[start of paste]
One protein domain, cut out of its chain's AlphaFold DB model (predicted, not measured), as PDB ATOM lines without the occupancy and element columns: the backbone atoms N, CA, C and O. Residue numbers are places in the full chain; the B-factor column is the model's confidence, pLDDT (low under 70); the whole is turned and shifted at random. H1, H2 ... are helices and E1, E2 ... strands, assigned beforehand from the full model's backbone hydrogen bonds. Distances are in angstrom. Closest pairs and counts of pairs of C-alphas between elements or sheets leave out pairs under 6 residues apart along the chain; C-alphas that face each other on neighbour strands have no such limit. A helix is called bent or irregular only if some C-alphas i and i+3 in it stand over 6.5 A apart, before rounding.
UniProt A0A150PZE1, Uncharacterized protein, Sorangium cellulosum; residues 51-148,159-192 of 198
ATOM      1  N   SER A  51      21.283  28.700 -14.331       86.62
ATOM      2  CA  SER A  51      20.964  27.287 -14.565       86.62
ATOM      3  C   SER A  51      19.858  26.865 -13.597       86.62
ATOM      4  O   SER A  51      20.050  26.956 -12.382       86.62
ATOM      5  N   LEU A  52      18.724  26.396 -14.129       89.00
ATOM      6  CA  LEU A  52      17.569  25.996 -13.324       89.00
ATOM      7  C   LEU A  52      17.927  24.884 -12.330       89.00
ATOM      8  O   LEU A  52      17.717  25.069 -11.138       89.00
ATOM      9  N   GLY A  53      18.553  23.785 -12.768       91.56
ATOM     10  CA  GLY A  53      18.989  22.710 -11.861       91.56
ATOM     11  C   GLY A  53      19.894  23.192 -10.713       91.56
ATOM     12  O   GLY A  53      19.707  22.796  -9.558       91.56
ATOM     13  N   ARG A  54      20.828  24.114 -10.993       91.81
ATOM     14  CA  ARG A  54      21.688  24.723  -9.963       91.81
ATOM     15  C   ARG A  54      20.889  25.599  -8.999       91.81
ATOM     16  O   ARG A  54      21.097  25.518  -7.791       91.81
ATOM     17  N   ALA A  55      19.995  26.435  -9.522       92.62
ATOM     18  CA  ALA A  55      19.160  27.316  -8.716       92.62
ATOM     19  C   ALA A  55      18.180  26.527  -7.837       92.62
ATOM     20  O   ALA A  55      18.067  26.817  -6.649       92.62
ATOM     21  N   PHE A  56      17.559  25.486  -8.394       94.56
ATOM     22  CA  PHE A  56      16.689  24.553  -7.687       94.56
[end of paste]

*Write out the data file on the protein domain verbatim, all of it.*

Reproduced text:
One protein domain, cut out of its chain's AlphaFold DB model (predicted, not measured), as PDB ATOM lines without the occupancy and element columns: the backbone atoms N, CA, C and O. Residue numbers are places in the full chain; the B-factor column is the model's confidence, pLDDT (low under 70); the whole is turned and shifted at random. H1, H2 ... are helices and E1, E2 ... strands, assigned beforehand from the full model's backbone hydrogen bonds. Distances are in angstrom. Closest pairs and counts of pairs of C-alphas between elements or sheets leave out pairs under 6 residues apart along the chain; C-alphas that face each other on neighbour strands have no such limit. A helix is called bent or irregular only if some C-alphas i and i+3 in it stand over 6.5 A apart, before rounding.
UniProt A0A150PZE1, Uncharacterized protein, Sorangium cellulosum; residues 51-148,159-192 of 198
ATOM      1  N   SER A  51      21.283  28.700 -14.331       86.62
ATOM      2  CA  SER A  51      20.964  27.287 -14.565       86.62
ATOM      3  C   SER A  51      19.858  26.865 -13.597       86.62
ATOM      4  O   SER A  51      20.050  26.956 -12.382       86.62
ATOM      5  N   LEU A  52      18.724  26.396 -14.129       89.00
ATOM      6  CA  LEU A  52      17.569  25.996 -13.324       89.00
ATOM      7  C   LEU A  52      17.927  24.884 -12.330       89.00
ATOM      8  O   LEU A  52      17.717  25.069 -11.138       89.00
ATOM      9  N   GLY A  53      18.553  23.785 -12.768       91.56
ATOM     10  CA  GLY A  53      18.989  22.710 -11.861       91.56
ATOM     11  C   GLY A  53      19.894  23.192 -10.713       91.56
ATOM     12  O   GLY A  53      19.707  22.796  -9.558       91.56
ATOM     13  N   ARG A  54      20.828  24.114 -10.993       91.81
ATOM     14  CA  ARG A  54      21.688  24.723  -9.963       91.81
ATOM     15  C   ARG A  54      20.889  25.599  -8.999       91.81
ATOM     16  O   ARG A  54      21.097  25.518  -7.791       91.81
ATOM     17  N   ALA A  55      19.995  26.435  -9.522       92.62
ATOM     18  CA  ALA A  55      19.160  27.316  -8.716       92.62
ATOM     19  C   ALA A  55      18.180  26.527  -7.837       92.62
ATOM     20  O   ALA A  55      18.067  26.817  -6.649       92.62
ATOM     21  N   PHE A  56      17.559  25.486  -8.394       94.56
ATOM     22  CA  PHE A  56      16.689  24.553  -7.687       94.56